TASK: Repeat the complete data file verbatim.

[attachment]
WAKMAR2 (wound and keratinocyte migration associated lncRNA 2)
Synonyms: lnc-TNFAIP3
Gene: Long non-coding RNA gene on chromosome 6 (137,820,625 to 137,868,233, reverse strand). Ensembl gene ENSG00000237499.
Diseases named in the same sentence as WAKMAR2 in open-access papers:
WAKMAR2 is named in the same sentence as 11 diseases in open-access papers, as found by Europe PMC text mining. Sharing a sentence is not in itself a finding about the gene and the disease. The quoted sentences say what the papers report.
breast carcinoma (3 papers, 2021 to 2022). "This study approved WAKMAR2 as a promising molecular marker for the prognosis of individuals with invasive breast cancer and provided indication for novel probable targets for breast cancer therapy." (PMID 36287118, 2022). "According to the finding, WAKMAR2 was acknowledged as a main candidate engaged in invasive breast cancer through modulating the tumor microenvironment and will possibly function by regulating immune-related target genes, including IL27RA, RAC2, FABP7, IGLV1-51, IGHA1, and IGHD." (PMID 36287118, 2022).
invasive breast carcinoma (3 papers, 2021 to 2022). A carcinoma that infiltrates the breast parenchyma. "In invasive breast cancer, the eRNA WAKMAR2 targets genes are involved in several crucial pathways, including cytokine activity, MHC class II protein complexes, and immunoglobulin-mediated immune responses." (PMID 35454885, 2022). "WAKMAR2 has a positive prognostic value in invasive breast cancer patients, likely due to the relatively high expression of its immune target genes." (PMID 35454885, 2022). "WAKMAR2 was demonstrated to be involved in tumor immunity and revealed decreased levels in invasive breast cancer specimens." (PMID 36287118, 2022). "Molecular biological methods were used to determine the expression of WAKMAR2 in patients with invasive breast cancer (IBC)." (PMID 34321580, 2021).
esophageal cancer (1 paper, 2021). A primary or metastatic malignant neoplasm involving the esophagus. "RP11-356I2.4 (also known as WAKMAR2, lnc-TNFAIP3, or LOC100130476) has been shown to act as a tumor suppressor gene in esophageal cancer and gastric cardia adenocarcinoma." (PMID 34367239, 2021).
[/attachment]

WAKMAR2 (wound and keratinocyte migration associated lncRNA 2)
Synonyms: lnc-TNFAIP3
Gene: Long non-coding RNA gene on chromosome 6 (137,820,625 to 137,868,233, reverse strand). Ensembl gene ENSG00000237499.
Diseases named in the same sentence as WAKMAR2 in open-access papers:
WAKMAR2 is named in the same sentence as 11 diseases in open-access papers, as found by Europe PMC text mining. Sharing a sentence is not in itself a finding about the gene and the disease. The quoted sentences say what the papers report.
breast carcinoma (3 papers, 2021 to 2022). "This study approved WAKMAR2 as a promising molecular marker for the prognosis of individuals with invasive breast cancer and provided indication for novel probable targets for breast cancer therapy." (PMID 36287118, 2022). "According to the finding, WAKMAR2 was acknowledged as a main candidate engaged in invasive breast cancer through modulating the tumor microenvironment and will possibly function by regulating immune-related target genes, including IL27RA, RAC2, FABP7, IGLV1-51, IGHA1, and IGHD." (PMID 36287118, 2022).
invasive breast carcinoma (3 papers, 2021 to 2022). A carcinoma that infiltrates the breast parenchyma. "In invasive breast cancer, the eRNA WAKMAR2 targets genes are involved in several crucial pathways, including cytokine activity, MHC class II protein complexes, and immunoglobulin-mediated immune responses." (PMID 35454885, 2022). "WAKMAR2 has a positive prognostic value in invasive breast cancer patients, likely due to the relatively high expression of its immune target genes." (PMID 35454885, 2022). "WAKMAR2 was demonstrated to be involved in tumor immunity and revealed decreased levels in invasive breast cancer specimens." (PMID 36287118, 2022). "Molecular biological methods were used to determine the expression of WAKMAR2 in patients with invasive breast cancer (IBC)." (PMID 34321580, 2021).
esophageal cancer (1 paper, 2021). A primary or metastatic malignant neoplasm involving the esophagus. "RP11-356I2.4 (also known as WAKMAR2, lnc-TNFAIP3, or LOC100130476) has been shown to act as a tumor suppressor gene in esophageal cancer and gastric cardia adenocarcinoma." (PMID 34367239, 2021).